(Eph. 6:10-13  10 Finally, my brethren, be strong in the Lord and in the power of His might. 11 Put on the whole armor of God, that you may be able to stand against the  wiles of the devil. 12 For we do not wrestle against flesh and blood, but against principalities, against powers, against the rulers of [b]the darkness of this age, against spiritual hosts of wickedness in the heavenly places. 13 Therefore take up the whole armor of God, that you may be able to withstand in the evil day, and having done all, to stand.

          Warren Wiersbe wrote the following,

          “Sooner or later every believer discovers the Christian life is a battleground, not a playground, and that he faces an enemy who is much stronger than he is—apart from the Lord.”

          When the Apostle Paul was writing this epistle, he was in a Roman prison, chained to a guard.  So, he was very familiar with the physical armor a soldier wore Christians have three enemies: (1) The world, (2) the flesh, and (3) the devil. We need to know our enemies.

          Concerning the devil who is our enemy, the accuser of the brethren, there is much said about him in the Word of God. Tony Merida, in “Exalting Jesus in Ephesians,” writes the following,

          “Paul has already mentioned ‘the devil’ in Eph. 4:27.” Some of his titles are:

  • The Devil (Matt. 4:1; 14:39; 25:41; Rev. 12:9; 12:20.
  • Satan is the head of the demons and his minions (Rev. 20:2)
  • The Serpent (Gen. 3:1, 14; Rev. 20:9;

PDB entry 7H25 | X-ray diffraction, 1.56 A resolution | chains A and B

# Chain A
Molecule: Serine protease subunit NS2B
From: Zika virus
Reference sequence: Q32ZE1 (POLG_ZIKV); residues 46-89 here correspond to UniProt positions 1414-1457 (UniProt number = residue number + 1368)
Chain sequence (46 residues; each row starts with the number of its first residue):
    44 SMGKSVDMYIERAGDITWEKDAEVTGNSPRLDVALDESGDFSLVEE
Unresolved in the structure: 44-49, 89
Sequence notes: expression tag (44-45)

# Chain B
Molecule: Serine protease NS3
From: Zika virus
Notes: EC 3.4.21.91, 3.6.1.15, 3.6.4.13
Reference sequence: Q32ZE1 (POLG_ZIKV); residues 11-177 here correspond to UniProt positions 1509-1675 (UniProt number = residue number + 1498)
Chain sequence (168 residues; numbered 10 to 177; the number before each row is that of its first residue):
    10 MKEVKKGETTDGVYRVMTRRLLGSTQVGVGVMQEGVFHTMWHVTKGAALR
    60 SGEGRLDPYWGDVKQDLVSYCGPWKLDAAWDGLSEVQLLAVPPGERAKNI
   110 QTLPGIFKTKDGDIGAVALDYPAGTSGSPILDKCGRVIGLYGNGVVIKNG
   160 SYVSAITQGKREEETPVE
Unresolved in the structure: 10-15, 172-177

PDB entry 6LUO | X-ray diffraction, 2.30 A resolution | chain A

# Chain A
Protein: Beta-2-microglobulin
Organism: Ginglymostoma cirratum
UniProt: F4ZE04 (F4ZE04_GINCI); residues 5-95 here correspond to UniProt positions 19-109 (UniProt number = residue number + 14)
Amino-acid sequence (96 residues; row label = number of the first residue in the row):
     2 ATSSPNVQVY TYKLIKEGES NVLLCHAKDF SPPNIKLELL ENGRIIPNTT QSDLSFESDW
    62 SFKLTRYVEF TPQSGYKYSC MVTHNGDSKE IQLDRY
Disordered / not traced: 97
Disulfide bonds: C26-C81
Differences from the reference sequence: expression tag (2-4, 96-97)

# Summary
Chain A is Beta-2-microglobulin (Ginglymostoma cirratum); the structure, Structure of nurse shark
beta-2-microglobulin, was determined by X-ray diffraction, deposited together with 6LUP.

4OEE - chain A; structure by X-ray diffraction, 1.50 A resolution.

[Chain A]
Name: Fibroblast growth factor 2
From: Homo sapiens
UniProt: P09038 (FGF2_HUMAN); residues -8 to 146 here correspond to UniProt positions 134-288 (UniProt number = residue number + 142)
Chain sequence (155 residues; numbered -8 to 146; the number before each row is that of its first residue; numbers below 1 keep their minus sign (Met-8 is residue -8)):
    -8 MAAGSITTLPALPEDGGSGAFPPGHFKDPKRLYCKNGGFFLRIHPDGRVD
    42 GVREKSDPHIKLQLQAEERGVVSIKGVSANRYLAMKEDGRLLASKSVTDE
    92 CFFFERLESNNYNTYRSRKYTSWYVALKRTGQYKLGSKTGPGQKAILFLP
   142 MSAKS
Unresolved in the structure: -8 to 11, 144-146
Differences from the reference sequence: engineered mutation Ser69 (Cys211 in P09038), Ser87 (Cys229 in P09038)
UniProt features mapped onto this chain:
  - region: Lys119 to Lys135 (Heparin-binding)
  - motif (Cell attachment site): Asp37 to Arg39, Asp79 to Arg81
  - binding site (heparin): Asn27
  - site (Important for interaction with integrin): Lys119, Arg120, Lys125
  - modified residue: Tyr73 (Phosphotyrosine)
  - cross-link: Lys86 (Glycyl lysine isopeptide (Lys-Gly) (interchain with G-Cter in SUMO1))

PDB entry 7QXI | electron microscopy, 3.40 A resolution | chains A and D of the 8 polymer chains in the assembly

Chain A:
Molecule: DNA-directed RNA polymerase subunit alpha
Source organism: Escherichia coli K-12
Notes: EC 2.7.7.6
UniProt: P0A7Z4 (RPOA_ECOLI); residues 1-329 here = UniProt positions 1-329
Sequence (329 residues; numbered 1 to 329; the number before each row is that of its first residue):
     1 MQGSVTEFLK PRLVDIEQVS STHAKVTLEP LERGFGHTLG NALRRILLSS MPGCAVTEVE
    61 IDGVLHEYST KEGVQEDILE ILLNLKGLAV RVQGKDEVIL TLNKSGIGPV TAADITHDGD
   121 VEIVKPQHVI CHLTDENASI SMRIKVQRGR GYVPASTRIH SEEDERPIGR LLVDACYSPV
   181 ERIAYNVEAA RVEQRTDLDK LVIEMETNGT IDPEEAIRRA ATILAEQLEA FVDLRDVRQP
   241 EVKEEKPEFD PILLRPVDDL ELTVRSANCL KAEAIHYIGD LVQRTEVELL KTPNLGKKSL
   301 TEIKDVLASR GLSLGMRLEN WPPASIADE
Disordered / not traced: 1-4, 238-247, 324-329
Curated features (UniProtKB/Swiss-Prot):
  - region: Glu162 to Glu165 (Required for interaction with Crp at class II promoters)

• Beelzebub (Matt. 10:25; 12:24-27; Luke 11:15.
  • The ruler of this world (John 12:31.
  • The god of this age (2 Cor. 4:4)
  • The evil one (1 John 2:13)
  • The dragon (Rev. 12:9)”

We’re told to “put on the WHOLE armor of God.” One wonders why Paul then uses an “athletic term,” to describe how we are to engage in this spiritual warfare.  He compares it to a wrestling match.

Jack Cottrell writes the. following in studies in Ephesians,

     “Why does Paul describe our conflict with Satan’s forces with this athletic word rather than a military term? For one thing, wrestling was a common sport in the Graeco-Roman world, and the Ephesians would readily relate to it. Also, Paul can communicate to us how intense  and personal is our battle against evil spirits. Winning a wrestling match requires extreme and constant effort; it is a form of close, difficult, tiring, hand to hand combat.”

We must realize that Satan is a strong enemy and we cannot battle him on our own. We need the power of God to stand against him. We must never underestimate the power of the devil. Not only is  he strong, he is also wise and subtle. We have the word “wiles or schemes” mentioned.  This means he is cunning. 2 Cor. 11:14 describes him as  “an angel of light.”

In closing, we need to avail ourselves of  all the resources available to combat him. Christians, if they will desire to “grow in the grace and knowledge of the Lord Jesus” (2 Pet 3:18), will want or utilize these resources.  We have the Word of God to read and study; we have the indwelt Holy Spirit to guide us (Acts 2:38) in the truth. We must realize that, in and of ourselves, we can’t win the battle, but with the Lord’s help, we can.  The Word of God tells us that “greater is He that is in you than he that is in the world.”

So, let’s strive daily to avail ourselves of  everything that  the Lord has for us. Remember what Paul said in Eph. 1:3, “we  have been blessed with every spiritual blessing in the heavenly places in Christ.” 


        Larry Miles is Co-Editor of Word & Work and attends Cherry St. Church of Christ in New Albany, IN.